Matt Belvedere is a veteran journalist at the intersection of where live television news programs and the Internet meet—developing and managing an online and social media presence for CNBC's flagship morning show, "Squawk Box."
Following years of cable and major market live TV news production, Belvedere started in 2007 the award-winning video department at usnews.com, the website of U.S. News & World Report. He also managed online strategies there at a time when the magazine was transitioning to a digital first organization.
Belvedere was nominated for a local Emmy as the Producer of morning ratings leader "News4 Today" at WRC, the NBC-owned station in Washington, D.C.
Prior to WRC, he started his career in TV production at CNBC, where he returned in the fall of 2011 as a producer on "Street Signs," before joining the digital team.
—Follow Matt Belvedere on Twitter @Matt_Belvedere
The second-longest bull run ever is eight years old today, and U.S. stock futures were not giving strong indications either way.
There won't be any more business-zapping regulations that were seen during the Obama presidency, the hedge fund billionaire tells CNBC.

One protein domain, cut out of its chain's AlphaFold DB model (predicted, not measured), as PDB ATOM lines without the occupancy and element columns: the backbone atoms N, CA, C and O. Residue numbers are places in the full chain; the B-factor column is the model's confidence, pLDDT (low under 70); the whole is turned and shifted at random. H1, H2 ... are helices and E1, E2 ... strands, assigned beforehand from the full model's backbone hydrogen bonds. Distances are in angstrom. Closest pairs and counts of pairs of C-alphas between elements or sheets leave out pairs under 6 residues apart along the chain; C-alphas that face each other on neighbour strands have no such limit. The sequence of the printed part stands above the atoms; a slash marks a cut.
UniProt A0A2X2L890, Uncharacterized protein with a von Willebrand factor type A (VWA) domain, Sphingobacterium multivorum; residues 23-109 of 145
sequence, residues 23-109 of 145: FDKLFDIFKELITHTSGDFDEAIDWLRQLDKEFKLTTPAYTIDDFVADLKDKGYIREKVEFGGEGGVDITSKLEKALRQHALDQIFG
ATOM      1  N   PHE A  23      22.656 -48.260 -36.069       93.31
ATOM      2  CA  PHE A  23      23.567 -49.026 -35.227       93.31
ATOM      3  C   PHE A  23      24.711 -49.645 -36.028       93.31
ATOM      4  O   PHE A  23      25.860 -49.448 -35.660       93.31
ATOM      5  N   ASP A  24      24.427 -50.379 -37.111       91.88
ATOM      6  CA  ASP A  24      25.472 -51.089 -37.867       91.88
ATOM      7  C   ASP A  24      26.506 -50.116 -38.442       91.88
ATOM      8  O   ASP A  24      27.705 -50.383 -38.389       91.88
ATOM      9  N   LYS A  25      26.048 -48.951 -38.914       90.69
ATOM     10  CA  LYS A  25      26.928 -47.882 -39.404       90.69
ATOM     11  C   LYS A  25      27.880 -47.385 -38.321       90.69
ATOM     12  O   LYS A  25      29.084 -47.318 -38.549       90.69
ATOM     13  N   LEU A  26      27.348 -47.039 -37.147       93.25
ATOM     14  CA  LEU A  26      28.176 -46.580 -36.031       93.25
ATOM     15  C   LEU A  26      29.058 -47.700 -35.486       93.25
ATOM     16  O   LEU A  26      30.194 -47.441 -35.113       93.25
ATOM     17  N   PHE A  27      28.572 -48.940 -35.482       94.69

The hedge fund billionaire tells CNBC that Buffett turned out to be right to buy Apple late last year.
The Appaloosa Management founder tells CNBC he sold shares on the spike higher last week but still believes in the company.
U.S. stock futures were flip-flopping after the Dow and S&P 500 on Tuesday posted their back-to-back losses since late January.
The GOP approach discourages people from trying to "game the system," Senate Commerce Committee Chairman John Thune tells CNBC.
"They were talking about the things that are being undone" by the president, the Starwood Capital Group founder tells CNBC.
Mick Mulvaney, the new director of the Office of Management and Budget, also praises the Republican plan.
U.S. stock futures were lower this morning, threatening the first back to back losses in over a month for the Dow and S&P 500.
The Fed wants to create "wiggle room" before the next recession in case rate cuts are needed, Brookings Institution's Aaron Klein says.